• 1 bunch baby Dutch carrots
  • Olive oil for drizzling
  • For carrot top pesto:
  • ¼ cup toasted nuts or seeds
  • 1 garlic clove
  • ½ cup grated parmesan
  • Pinch of salt
  • 100-150ml olive oil
  • A little lemon juice
  1. Preheat the oven to 180 degrees. Remove the tops from 1 bunch of baby carrots. Wash carrot tops thoroughly and dry.
  2. Toss whole baby carrots or batons of regular carrots with a little olive oil, salt, pepper and a spice of your choice. Spread out on a baking tray and roast for 20 minutes.
  3. While the carrots are roasting make a pesto from the carrot tops. Roughly chop 1-2 cups of carrot tops, (be sure to remove the stems, they’re very tough!) and place into a food processor with toasted seeds or nuts, garlic,   parmesan and a pinch or two of salt. Blitz into a paste. With the motor running, add olive oil and a squeeze of lemon until well combined.
  4. Transfer roasted carrots to a pretty flat platter, and spoon over the pesto while carrots are still warm, scatter with more toasted seeds or nuts and serve! Serves 2-3 as a side.
There’s so much you can do with staples like carrots.

Carrot and lime jam

A potted history of carrot jam: during the Depression in England carrot jam was served up as a replacement for apricot jam. In Iran carrot jam like this one has a sweet salty bite and is served with fish. We also like to have it on a cheese board to get a party started. Use it to make a toastie with salty cheese and get ready for your life to change.

  • 450 g peeled and grated carrot
  • ½ cup apple cider vinegar
  • 1½ cups caster sugar
  • Juice and zest of 1 lime
  • Generous pinch of salt and pepper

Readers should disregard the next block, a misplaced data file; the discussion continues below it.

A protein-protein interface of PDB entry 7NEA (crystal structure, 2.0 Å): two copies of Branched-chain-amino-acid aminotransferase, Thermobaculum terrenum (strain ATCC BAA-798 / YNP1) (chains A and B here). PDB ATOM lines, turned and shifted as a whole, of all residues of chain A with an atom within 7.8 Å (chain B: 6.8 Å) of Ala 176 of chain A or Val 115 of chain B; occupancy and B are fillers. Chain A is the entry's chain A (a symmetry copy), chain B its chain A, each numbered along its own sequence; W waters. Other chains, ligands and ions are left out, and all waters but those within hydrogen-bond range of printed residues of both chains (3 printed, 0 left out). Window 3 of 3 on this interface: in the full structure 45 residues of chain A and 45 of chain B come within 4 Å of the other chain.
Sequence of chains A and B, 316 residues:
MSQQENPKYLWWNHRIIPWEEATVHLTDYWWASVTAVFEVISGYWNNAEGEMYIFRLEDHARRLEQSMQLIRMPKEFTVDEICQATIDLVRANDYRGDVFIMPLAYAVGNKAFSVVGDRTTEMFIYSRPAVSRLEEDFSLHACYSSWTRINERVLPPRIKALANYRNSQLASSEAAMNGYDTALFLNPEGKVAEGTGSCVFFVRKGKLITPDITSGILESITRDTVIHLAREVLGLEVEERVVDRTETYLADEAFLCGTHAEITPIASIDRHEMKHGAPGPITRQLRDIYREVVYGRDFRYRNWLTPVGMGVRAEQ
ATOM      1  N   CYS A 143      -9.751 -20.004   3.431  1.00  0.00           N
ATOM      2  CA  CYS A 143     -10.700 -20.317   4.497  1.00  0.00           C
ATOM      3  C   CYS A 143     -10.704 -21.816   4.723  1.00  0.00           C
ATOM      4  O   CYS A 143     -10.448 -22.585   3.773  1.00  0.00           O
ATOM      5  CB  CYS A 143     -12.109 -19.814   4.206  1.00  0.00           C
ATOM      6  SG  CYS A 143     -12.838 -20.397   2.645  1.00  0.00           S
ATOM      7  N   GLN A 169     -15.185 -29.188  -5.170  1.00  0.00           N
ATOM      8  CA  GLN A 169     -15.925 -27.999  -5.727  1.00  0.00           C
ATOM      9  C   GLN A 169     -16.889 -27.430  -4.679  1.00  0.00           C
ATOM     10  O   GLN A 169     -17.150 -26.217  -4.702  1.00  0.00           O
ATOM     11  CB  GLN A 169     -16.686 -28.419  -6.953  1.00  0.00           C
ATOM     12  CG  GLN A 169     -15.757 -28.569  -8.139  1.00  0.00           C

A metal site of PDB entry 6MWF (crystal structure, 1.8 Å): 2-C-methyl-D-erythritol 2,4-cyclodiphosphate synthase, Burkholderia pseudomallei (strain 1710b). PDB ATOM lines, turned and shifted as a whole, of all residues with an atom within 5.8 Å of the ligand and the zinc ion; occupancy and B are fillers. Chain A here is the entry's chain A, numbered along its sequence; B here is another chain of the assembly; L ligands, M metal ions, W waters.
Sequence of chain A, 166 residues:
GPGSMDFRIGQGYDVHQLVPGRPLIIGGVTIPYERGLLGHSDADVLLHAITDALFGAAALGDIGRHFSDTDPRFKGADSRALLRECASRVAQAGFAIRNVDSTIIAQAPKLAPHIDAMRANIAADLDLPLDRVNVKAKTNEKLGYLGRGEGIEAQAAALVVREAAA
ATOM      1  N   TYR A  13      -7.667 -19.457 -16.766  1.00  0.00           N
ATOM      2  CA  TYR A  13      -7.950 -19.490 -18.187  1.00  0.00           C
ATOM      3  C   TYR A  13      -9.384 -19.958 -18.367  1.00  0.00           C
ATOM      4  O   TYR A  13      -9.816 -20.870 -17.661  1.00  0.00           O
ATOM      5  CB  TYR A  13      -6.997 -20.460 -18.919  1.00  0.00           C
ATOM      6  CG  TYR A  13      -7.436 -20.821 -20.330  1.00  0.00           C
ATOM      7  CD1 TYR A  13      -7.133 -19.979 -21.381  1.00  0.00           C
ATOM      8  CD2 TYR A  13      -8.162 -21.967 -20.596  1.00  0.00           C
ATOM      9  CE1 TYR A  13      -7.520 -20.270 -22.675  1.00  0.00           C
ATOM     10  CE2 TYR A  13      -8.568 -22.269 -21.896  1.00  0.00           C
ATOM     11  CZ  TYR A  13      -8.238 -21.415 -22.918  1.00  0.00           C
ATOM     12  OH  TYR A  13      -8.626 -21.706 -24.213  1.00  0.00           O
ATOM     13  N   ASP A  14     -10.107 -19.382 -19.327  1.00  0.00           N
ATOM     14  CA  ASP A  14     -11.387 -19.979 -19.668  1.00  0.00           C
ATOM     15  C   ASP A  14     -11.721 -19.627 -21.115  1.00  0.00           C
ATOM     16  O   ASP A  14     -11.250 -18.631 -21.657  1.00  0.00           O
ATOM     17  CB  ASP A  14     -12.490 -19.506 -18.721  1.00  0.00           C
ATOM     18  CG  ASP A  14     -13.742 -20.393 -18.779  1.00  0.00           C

1. Put grated carrots in a saucepan and add  2½ cups of water and the apple cider vinegar. Simmer gently for 20–25 minutes until the carrot is beginning to look a little transparent and is tender.
  2. Add lime juice and zest sugar, salt and pepper. We sometimes add a generous pinch of chilli flakes or some bay leaves in too.
  3. Stir until the sugar dissolves. Bring to the boil and simmer again, stirring often, for 30 minutes or until the jam is thick, glossy.
  4. Pour into a clean jar or container and store in the fridge for up to 6 months or pour into a hot sterilised jar and store in the pantry for up to 1 year. Makes a 375 ml jar.

Feeling inspired and enlightened?! Check out our tips to glamourise carrots (and other staples) straight from the Cornersmith kitchen and meet Mick Rieck, an Australian farmer who grows carrots. You can also check out our tips and tricks for saving money and doing your bit to reduce food waste with the other foods in this series: Bread, greens, lamb, oranges and cheese.

Cornersmith x Australian Farmers

Cornersmith and Australian Farmers have partnered to teach people how they can get the most out of Aussie grown produce. Our farmers work hard to produce nutritious and delicious food. Let's find out how they do this and what we can do at home to make sure our food lasts and nothing goes to waste.